“Out of difficulties grow miracles.”- Jean de la Bruyere, French philosopher, and moralist (1645-1696)
In Chapter 4 (“Holding On When You’re Afraid”) of Holding On, Sheila Walsh tells a story about her West Highland White Terrier, Charlie. One day Sheila played ‘catch’ with Charlie in her neighborhood park. But, Sheila threw the ball too far. As a result, the ball rolled into a storm sewer. With Charlie in hot pursuit.
However, as Charlie looked in, he slipped and fell into the drain. So, in a panic, Sheila enlisted the help of a neighbor and his teenage son. The neighbor used a crowbar to pry off the manhole cover. Next, he held his teenage son’s legs and lowered him down into the drain. When the son reached the whimpering Charlie, the son held on and didn’t let go.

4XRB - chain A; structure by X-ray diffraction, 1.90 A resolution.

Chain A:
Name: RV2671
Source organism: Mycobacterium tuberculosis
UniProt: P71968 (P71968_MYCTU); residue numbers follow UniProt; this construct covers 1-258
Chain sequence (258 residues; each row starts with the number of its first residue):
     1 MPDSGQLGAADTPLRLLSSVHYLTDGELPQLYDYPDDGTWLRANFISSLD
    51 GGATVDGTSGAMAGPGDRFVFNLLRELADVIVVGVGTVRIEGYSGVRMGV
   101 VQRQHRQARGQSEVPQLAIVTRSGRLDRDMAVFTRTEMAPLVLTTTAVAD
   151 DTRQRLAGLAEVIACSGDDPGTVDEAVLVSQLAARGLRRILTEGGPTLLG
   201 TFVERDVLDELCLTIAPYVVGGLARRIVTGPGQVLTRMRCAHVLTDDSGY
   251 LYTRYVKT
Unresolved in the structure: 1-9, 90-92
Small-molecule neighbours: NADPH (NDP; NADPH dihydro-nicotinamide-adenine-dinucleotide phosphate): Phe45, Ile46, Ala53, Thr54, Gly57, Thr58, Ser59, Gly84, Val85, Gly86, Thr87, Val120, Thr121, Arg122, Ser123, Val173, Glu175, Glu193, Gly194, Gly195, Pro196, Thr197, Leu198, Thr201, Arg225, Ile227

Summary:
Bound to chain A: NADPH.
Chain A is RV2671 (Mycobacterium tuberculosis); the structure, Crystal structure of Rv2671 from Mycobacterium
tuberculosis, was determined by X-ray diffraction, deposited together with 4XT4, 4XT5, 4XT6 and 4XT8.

Hence, Sheila continues:
“Have you ever been in a place like that? A place where you’re literally shaking with fear? . . . a place like Charlie was where if someone doesn’t grab hold of you now and not let go, you’re not going to make it. Fear . . . can cause us to run for our lives or paralyze us, freezing us in place. Fear is often caused by what we can’t control. . . . But there are still times when that reality becomes crystal clear, and the situation we’re facing is so unpredictable and devastating that we are gripped by fear.”
In conclusion, Sheila notes, King David literally shook with fear when he wrote Psalm 55. Above all, John Phillips, a preeminent scholar on the psalms, says little doubt exists that David wrote this psalm during Absalom’s rebellion against him. Yet, David also knew he’d brought some of this trouble on his own head.
In the next blog, Sheila moves on to discuss the effect of bad mistakes and wrong choices.
Today’s question: Do you agree that “out of difficulties grow miracles?” Please share.
Tomorrow’s blog: the May Short Meditation, “And breathe in Your peace”